Kwan discredits Ho Nam's character by tricking him into breaking one of the Triad Oaths (number nine and/or thirty-four), and videotapes him doing it, too. It leads to a break in the gang, with Ho Nam's buddy Chicken (Jordan Chan) leaving in disgust, and heading for Taiwan. But of course he'll be back -- Chicken is, along with Ho Nam, the other star of the series. With short died hair, a cocky attidude, and a healthy enjoyment of sex, Chicken is too much of a loose cannon to climb the Triad ranks as quickly as Ho Nam, but he gives a great deal of color and life to the proceedings. The remaining members of their gang are Pou-pan (Jerry Lamb), a chubby guy with wire rimmed glasses, who occasionally acts completely retarded; Chou-pau, a long haired sexy type, and Ah Yee (Michael Tse), who distinguishes himself so well that I couldn't even remember his name until I looked it up.

Some people think that Young and Dangerous glamourizes joining the Triads, and that it is a very bad influence on the youth of today. I can't say I agree, and if I ever see those people I might have to get righteous on them with some cheap plastic chairs. And besides, Triad life isn't all roses. Sure, you get fast cars, lots of sex, and good friends to go to Karaoke bars with, but half the people you know end up dead, too, and you spend a lot of your time trying to get revenge for some reason or another. So I have to ask, is it all that glamorous? At one point, Ho Nam gets beat up so bad he needs his girlfriend to help him pee. They idle away the hours contemplating how a good tattoo can help people identify your body if your face is blown off. It's this sort of thing that helps keep a healthy perspective on the whole business.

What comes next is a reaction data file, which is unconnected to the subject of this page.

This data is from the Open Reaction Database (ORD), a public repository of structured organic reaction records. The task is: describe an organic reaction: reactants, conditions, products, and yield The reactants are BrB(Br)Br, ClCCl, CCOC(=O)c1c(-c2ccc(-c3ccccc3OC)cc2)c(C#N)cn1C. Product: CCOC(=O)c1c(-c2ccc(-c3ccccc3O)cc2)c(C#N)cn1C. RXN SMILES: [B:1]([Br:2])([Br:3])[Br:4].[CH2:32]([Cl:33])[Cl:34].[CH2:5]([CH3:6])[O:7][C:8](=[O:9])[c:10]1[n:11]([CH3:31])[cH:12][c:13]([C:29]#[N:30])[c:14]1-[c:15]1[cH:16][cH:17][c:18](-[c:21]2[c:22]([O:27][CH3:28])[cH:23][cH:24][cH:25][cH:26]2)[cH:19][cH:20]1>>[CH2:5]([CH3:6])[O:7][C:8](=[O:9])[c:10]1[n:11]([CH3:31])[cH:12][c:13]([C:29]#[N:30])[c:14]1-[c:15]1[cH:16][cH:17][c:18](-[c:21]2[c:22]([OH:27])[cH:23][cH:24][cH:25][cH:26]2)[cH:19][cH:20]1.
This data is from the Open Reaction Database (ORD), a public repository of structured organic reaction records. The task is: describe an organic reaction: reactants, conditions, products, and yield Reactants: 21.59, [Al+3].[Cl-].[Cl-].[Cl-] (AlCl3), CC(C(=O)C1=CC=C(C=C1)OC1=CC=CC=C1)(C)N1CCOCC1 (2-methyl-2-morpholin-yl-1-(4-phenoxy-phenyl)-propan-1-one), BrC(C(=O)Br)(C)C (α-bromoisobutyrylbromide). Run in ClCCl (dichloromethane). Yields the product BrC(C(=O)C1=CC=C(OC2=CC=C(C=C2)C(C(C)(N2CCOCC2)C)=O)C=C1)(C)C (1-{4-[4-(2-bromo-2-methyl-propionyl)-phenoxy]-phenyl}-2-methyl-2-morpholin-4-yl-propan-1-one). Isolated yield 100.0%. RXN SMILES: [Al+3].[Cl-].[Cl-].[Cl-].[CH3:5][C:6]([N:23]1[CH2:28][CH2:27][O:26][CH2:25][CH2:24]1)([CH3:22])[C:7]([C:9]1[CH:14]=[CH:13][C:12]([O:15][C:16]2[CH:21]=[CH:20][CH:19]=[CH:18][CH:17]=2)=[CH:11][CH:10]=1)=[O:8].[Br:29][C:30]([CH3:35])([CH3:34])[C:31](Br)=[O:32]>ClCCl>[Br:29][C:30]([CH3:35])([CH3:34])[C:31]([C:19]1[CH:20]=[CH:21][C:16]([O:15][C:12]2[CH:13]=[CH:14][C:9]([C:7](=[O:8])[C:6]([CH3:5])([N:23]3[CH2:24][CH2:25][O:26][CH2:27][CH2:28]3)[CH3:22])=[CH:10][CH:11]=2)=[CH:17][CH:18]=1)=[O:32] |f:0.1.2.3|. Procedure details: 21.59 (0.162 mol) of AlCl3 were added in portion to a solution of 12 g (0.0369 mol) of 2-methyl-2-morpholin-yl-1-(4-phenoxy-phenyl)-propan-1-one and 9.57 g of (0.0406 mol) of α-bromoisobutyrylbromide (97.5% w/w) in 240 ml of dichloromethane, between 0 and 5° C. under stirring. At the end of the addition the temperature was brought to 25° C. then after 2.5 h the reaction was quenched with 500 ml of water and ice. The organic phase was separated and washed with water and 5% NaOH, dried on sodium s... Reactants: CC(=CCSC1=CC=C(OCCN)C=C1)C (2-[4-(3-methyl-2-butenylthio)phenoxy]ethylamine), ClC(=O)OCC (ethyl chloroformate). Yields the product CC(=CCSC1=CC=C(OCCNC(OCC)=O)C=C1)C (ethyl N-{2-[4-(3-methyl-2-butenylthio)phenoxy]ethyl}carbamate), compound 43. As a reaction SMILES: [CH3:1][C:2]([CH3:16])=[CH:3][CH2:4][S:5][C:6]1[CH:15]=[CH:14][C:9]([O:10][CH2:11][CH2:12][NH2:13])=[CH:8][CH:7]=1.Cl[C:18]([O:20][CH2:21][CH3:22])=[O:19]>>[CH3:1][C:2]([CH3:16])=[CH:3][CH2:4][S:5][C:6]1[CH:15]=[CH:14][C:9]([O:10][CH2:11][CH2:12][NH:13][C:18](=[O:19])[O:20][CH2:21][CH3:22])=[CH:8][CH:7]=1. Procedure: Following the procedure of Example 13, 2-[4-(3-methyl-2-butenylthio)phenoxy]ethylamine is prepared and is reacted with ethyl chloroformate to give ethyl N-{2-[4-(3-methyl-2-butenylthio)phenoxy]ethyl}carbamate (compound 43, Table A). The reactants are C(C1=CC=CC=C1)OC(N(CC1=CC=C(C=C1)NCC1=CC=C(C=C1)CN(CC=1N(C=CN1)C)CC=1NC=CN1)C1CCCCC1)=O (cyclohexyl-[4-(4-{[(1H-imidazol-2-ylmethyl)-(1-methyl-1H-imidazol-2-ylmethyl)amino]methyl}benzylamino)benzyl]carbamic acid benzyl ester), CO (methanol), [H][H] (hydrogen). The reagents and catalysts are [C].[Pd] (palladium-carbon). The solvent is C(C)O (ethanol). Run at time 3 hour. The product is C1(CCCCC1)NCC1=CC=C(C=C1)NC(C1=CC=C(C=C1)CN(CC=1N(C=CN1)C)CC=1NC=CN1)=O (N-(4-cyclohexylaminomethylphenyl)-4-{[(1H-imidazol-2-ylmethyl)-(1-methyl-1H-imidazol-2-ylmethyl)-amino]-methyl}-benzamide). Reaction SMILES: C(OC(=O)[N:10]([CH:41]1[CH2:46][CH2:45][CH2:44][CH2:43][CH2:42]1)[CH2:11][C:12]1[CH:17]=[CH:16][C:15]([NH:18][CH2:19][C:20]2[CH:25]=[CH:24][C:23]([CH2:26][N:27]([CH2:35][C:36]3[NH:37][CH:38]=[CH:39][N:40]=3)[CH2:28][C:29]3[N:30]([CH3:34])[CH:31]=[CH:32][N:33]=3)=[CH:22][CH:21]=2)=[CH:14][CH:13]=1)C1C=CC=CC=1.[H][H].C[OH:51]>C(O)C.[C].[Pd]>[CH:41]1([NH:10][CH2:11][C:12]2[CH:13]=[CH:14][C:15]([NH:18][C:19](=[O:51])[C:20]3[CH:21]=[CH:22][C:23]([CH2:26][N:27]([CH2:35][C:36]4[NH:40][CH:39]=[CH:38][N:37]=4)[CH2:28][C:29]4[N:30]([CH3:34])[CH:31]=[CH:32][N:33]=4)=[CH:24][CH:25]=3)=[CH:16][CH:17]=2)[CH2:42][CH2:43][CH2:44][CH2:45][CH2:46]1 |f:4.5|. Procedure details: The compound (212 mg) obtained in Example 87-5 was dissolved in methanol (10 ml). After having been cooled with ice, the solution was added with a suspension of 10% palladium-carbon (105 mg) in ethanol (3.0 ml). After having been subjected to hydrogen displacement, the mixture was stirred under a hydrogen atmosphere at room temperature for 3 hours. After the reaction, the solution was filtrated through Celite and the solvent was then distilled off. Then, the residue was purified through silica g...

Many people like to make lists of movies, top 10 best, most influential, worst, top 10 movies beginning with the letter 'R', some people even go so far as to categorize movies into various cultural or historical topics like 'gambling' or 'Triads' and talk about them that way. But if someone were to make a top 10 list of the most important Hong Kong films of the last 25 years, I think Young and Dangerous would make that list. There would also have to be A Better Tomorrow, a handful of Tsui Hark films, something by Jackie Chan. But this movie deserves to be on that list as well. When it came out, it was a breath of fresh air to the industry. Something new, something exciting, something actually well put together. The direction, the editing, the music, the acting, the script, all of these things were competently handled. This is the film that, for better or worse, made Ekin Cheng a star. Though here he is credited as Cheng Yee Kin -- he must have been between English names at the time. Ekin is suprisingly very good in this role. Some actors just get better and better as time goes on. Ekin is not one of those actors. Rather, he seems to get more stiff, and more dull as time goes on. Here, though, he is fresh, doing some acting, and even exercising his facial muscles to pull up a handful of expressions and emotions. Jordon Chan's star also started rising at this time, though it took a few more movies as 'Chicken' before he really took off. And unlike Ekin, he's improved since this early role.